Bad debt is debt that takes money out of your pocket. This is dumb debt. Debt that was used to buy liabilities, or was otherwise wasted. There are countless examples of bad debt being used in our society, but it essentially all boils down to living above your means.
Credit cards with outstanding balances
Using credit cards to buy things you can’t afford is a seriously dangerous practice, which can destroy your wealth and lock you into a debt cycle. The incredible interest rates charged on outstanding balances mean you pay a hefty premium if you can’t pay it off. To the tune of 20%! There are a number of other ‘synthetic’ credit cards or payment plans like Zip or Afterpay, where you can ‘Buy now – bleed later’, but I think it’s worth steering clear of these unless you have a tangible business case use for them.
Personal car loans
Another bad example of debt that I see is personal car loans. I look at the carpark at my airport and I usually look out to a sea of big 4WDs and other luxury cars. I wonder how many of these cars were purchased for cash, versus how many are on payment plans. All for a big car which from what I can see spends most of its time depreciating out in the weather (Sun and Hail).
The irony is that buying an expensive car using finance might make you look wealthy on the outside, but it’s a surefire way to keep you poor. Those expensive interest repayments are destroying your wealth, whilst the liability itself (the thing that the loan is secured against) the car, just continues to drop in value – on average by up to 20% per year over the first 5 years!
5 years is the most common car loan period, although people are increasingly taking out 6 and 7 year car loans to get lower monthly repayments or afford a higher loan amount (but costs them more in the long term).
If you purchase a $60,000 vehicle on a 6% finance over 5 years, you would end up paying 60 monthly repayments of $1160 (before any additional fees or charges) which adds up to almost $10,000 extra over the life of that loan! At the end of the period, you would be left with a car worth less than $20,000 – meaning you had spent $10,000 and lost $40,000 for a total loss of $50,000 over 5 years – $10,000 per year is VERY expensive motoring, and we haven’t even insured, maintained or put petrol in the thing yet! In contrast, I spend on average approx $3,000 on TOTAL vehicle costs for an entire year, with maybe $500 or so of depreciation (the car is currently 14 years old but drives like brand new!).
I’m not always against car loans, and there might be circumstances where using a 0% interest rate finance (or delayed payment plan) on a sensible ex demonstrator (show vehicle) or second hand small car might be a smart choice if you need a reliable vehicle for work. But you’re generally always going to get a cheaper option buying second hand for cash, so there isn’t really any excuse to end up saddled with a loan.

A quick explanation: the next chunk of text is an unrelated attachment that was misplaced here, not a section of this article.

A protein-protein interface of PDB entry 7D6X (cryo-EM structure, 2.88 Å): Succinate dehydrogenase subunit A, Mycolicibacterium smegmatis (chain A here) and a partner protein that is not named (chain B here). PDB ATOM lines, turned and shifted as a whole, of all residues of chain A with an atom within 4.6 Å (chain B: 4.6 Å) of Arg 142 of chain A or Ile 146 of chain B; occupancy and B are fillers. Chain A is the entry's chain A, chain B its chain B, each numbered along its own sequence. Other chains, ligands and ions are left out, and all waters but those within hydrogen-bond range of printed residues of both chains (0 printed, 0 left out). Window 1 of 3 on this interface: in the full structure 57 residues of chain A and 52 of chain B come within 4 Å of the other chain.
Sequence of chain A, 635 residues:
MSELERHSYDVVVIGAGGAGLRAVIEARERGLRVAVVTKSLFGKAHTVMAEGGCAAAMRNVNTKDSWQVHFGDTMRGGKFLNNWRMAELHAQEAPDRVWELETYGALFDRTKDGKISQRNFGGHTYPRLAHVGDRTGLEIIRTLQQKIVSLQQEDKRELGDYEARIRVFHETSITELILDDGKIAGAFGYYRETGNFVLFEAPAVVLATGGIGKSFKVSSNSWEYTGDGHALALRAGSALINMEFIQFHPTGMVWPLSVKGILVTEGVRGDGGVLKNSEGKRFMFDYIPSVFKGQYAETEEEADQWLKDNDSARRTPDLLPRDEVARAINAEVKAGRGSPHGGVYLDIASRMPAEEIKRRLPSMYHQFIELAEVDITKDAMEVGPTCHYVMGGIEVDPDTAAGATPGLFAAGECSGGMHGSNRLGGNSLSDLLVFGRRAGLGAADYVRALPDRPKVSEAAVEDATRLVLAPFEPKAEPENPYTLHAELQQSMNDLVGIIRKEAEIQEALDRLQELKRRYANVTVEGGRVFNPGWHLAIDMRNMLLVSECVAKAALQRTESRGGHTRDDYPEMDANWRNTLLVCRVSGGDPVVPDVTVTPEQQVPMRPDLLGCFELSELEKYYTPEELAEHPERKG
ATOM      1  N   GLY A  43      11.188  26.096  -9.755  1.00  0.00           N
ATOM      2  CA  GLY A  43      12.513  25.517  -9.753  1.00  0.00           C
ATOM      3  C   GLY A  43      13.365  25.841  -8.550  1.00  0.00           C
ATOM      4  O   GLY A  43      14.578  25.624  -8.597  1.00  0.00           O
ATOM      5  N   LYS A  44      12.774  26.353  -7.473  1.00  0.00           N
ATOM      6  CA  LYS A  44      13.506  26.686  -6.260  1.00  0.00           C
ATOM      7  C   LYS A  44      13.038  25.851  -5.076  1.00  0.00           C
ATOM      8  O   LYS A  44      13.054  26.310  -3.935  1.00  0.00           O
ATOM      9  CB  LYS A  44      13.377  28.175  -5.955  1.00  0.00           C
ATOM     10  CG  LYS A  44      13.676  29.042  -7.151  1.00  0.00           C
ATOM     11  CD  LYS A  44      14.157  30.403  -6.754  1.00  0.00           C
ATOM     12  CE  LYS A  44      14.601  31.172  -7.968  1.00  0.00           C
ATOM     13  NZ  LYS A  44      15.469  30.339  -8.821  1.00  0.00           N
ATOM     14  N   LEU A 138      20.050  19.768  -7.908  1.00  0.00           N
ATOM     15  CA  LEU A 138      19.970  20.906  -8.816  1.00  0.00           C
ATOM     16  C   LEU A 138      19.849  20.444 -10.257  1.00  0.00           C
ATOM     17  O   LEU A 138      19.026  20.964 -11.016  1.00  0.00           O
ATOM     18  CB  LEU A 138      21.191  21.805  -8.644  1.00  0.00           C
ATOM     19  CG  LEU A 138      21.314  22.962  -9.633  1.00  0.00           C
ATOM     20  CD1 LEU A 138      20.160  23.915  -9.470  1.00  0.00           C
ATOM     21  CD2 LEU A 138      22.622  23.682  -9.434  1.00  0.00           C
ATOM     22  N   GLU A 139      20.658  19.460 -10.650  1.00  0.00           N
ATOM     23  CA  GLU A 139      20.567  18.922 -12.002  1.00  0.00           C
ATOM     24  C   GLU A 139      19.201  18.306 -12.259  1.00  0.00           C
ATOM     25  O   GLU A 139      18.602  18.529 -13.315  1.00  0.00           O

Personal holiday loans
Ugh. If you can’t afford to pay for a holiday, you probably shouldn’t go. Maybe check out something cheaper – I love doing road trip holidays and camping or hanging out at the beach or river, which is nearly completely free (other than the cost of some fuel, beer and food). Racking up thousands of dollars on a personal loan because you’re scared you won’t have another opportunity to go on a Contiki tour is not a sensible choice.
Pay day loans
Pay day loans are some of the shonkiest practices I have ever heard of. The sad thing is this kind of predatory lending takes advantage of some of our most vulnerable people in our society; statistics show the highest percentage of pay day loan users are single mothers, struggling to make ends meet. Pay day lenders gouge exorbitant fees and interest rates, and you want to stay as far away from this destructive debt as you can.
In conclusion, debt isn’t always a bad thing, and used effectively it can make you money. But having any form of debt does present you with a level of risk that needs to be managed – economic circumstances can change and you want to make sure you aren’t going to be left drowning in debt, unable to make your repayments. MoneySmart.gov.au provides some useful info on managing debt, which you can check out here. But I will leave you with something from one of the world’s greatest investors, Warren Buffet;
‘You don’t need to use debt to make money, and someone who doesn’t understand debt certainly has no place getting into it”Warren Buffet, CEO Berkshire Hathaway